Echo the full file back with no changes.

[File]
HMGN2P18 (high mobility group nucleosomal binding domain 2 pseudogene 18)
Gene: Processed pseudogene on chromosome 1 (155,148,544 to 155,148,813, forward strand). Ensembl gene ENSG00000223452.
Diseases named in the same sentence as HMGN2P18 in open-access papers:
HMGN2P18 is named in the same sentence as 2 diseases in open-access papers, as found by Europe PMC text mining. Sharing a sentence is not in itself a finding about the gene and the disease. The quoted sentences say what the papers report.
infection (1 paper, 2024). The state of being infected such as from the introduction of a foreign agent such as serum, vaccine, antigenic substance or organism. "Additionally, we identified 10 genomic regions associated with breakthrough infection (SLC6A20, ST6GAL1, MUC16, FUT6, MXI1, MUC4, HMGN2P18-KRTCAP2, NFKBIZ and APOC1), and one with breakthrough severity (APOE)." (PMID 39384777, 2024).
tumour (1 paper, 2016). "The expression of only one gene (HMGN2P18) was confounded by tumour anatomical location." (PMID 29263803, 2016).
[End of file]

HMGN2P18 (high mobility group nucleosomal binding domain 2 pseudogene 18)
Gene: Processed pseudogene on chromosome 1 (155,148,544 to 155,148,813, forward strand). Ensembl gene ENSG00000223452.
Diseases named in the same sentence as HMGN2P18 in open-access papers:
HMGN2P18 is named in the same sentence as 2 diseases in open-access papers, as found by Europe PMC text mining. Sharing a sentence is not in itself a finding about the gene and the disease. The quoted sentences say what the papers report.
infection (1 paper, 2024). The state of being infected such as from the introduction of a foreign agent such as serum, vaccine, antigenic substance or organism. "Additionally, we identified 10 genomic regions associated with breakthrough infection (SLC6A20, ST6GAL1, MUC16, FUT6, MXI1, MUC4, HMGN2P18-KRTCAP2, NFKBIZ and APOC1), and one with breakthrough severity (APOE)." (PMID 39384777, 2024).
tumour (1 paper, 2016). "The expression of only one gene (HMGN2P18) was confounded by tumour anatomical location." (PMID 29263803, 2016).